Step-by-step demolition of the Grand Prince Hotel Akasaka, Tokyo

The Grand Prince Hotel in Akasaka, Tokyo was built in the 70s and it is one of the most notable buildings in that area of the Japanese capital. At the beginning of 2011 the hotel was closed for demolition. However, the plans had to be changed due to the Tohoku earthquake. The hotel was re-opened to host some of the homeless victims of the tsunami.

After almost a year, Taisei, a construction corporation, has been put in charge of the demolition using a new technique they have developed. The building is unmounted from the inside. For the method to work cleanly the higher floors are left until the very end. These floors are kept with temporary columns, as the lower floors are being eliminated. I know, it sounds a bit too cumbersome. It is easier if you see it in progress (in timelapse):

The method has the advantage of being safer than others and the noise level is kept low. Taisei is planning to use this technique to demolish buildings higher than 100m. Once the Grand Prince Hotel is gone, a new one will be built to replace it.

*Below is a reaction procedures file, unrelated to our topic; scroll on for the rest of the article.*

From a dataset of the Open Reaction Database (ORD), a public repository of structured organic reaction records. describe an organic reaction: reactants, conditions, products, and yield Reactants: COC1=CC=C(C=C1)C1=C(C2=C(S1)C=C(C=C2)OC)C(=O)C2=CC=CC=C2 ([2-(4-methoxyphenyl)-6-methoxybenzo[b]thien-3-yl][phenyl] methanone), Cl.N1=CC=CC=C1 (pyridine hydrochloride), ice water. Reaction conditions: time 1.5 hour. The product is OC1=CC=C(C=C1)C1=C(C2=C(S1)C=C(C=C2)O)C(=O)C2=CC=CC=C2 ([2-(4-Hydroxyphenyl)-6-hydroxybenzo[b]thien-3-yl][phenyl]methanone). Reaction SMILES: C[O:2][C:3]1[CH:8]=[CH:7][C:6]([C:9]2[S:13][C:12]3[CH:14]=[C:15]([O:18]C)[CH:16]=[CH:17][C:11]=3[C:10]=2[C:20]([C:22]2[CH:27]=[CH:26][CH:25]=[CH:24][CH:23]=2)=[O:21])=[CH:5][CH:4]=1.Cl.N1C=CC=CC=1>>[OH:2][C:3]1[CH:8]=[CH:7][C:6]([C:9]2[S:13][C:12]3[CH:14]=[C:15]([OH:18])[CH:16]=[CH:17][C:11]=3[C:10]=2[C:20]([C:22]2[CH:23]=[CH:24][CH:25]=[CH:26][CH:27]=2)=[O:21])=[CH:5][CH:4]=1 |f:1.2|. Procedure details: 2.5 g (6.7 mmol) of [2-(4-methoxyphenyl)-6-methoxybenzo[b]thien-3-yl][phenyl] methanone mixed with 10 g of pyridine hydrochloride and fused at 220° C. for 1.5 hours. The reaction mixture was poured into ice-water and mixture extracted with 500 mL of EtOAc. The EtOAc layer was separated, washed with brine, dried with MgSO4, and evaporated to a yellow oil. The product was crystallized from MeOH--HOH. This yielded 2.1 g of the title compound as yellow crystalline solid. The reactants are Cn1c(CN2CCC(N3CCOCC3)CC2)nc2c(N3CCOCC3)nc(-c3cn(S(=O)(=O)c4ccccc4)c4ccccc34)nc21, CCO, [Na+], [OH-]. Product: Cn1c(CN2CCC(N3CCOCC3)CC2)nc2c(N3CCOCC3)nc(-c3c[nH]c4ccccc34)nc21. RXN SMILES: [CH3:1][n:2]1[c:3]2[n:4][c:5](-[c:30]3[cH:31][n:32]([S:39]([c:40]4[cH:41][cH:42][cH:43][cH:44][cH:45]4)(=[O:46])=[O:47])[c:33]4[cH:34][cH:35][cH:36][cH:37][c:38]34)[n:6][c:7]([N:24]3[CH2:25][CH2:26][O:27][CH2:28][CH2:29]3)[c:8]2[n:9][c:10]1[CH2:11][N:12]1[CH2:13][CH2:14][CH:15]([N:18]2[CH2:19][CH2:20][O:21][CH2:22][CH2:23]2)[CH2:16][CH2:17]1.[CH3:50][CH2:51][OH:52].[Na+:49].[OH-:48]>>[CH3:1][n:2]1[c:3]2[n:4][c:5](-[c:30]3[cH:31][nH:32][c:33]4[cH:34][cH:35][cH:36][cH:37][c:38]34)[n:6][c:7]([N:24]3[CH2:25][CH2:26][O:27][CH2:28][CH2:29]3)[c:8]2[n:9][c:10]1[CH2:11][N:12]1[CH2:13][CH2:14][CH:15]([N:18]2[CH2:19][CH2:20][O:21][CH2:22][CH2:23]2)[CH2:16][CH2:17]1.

原発くん – Nuclear Boy

Kazuhiko Yatani created a cartoon character called 原発くん(げんぱつくん)aka Nuclear Boy to explain to his kid the Fukushima nuclear power plant situation. This has quickly turned into an animation that has been doing the rounds in some reports to try to explain the situation.  The explanation is not technical, but it tries to put the situation in a context that young kids can understand…

It stars Genpatsu-kun (Genpatsu is slang for a nuclear power plant, and -kun is a suffix used to address young boys), who has a bad stomach ache. Other characters inlcude  Three Mile Island in America, and Chernobyl-chan (-chan is a suffix used for kids of both genders).

What do you think? Is this helpful information? Or not?

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